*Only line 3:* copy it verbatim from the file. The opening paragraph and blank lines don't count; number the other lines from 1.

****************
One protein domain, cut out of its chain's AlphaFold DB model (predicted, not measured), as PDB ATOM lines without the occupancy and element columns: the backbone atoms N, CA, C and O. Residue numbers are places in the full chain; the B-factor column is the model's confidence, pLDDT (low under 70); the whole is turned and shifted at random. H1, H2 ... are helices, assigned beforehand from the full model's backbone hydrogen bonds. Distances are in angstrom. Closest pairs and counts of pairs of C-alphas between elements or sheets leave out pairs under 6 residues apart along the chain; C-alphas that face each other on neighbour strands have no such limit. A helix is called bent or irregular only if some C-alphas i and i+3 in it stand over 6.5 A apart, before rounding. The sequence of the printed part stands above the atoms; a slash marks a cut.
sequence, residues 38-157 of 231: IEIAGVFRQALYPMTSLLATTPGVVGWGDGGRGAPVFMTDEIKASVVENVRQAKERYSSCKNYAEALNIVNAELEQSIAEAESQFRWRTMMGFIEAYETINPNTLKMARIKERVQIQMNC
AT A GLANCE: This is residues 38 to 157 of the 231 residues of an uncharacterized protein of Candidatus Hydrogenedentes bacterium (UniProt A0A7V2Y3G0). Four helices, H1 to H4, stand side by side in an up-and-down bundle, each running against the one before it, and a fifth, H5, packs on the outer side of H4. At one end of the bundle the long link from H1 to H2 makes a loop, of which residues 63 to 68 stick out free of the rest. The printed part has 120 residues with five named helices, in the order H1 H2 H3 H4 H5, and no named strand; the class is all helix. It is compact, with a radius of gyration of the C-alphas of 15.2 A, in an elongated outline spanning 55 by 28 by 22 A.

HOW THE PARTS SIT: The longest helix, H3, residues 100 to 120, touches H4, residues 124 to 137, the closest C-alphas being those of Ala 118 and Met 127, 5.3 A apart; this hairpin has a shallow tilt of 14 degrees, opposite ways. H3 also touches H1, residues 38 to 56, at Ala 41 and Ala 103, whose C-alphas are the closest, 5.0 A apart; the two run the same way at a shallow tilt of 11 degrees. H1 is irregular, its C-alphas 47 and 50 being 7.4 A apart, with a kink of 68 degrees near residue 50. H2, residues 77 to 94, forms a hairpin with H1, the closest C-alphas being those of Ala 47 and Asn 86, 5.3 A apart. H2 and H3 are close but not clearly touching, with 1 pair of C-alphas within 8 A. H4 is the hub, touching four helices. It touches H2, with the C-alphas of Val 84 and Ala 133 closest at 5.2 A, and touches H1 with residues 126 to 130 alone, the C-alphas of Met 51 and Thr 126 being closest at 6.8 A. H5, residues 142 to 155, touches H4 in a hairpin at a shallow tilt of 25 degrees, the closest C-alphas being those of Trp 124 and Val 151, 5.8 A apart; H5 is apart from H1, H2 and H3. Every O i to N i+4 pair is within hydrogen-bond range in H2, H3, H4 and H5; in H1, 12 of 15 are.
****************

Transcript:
HOW THE PARTS SIT: The longest helix, H3, residues 100 to 120, touches H4, residues 124 to 137, the closest C-alphas being those of Ala 118 and Met 127, 5.3 A apart; this hairpin has a shallow tilt of 14 degrees, opposite ways. H3 also touches H1, residues 38 to 56, at Ala 41 and Ala 103, whose C-alphas are the closest, 5.0 A apart; the two run the same way at a shallow tilt of 11 degrees. H1 is irregular, its C-alphas 47 and 50 being 7.4 A apart, with a kink of 68 degrees near residue 50. H2, residues 77 to 94, forms a hairpin with H1, the closest C-alphas being those of Ala 47 and Asn 86, 5.3 A apart. H2 and H3 are close but not clearly touching, with 1 pair of C-alphas within 8 A. H4 is the hub, touching four helices. It touches H2, with the C-alphas of Val 84 and Ala 133 closest at 5.2 A, and touches H1 with residues 126 to 130 alone, the C-alphas of Met 51 and Thr 126 being closest at 6.8 A. H5, residues 142 to 155, touches H4 in a hairpin at a shallow tilt of 25 degrees, the closest C-alphas being those of Trp 124 and Val 151, 5.8 A apart; H5 is apart from H1, H2 and H3. Every O i to N i+4 pair is within hydrogen-bond range in H2, H3, H4 and H5; in H1, 12 of 15 are.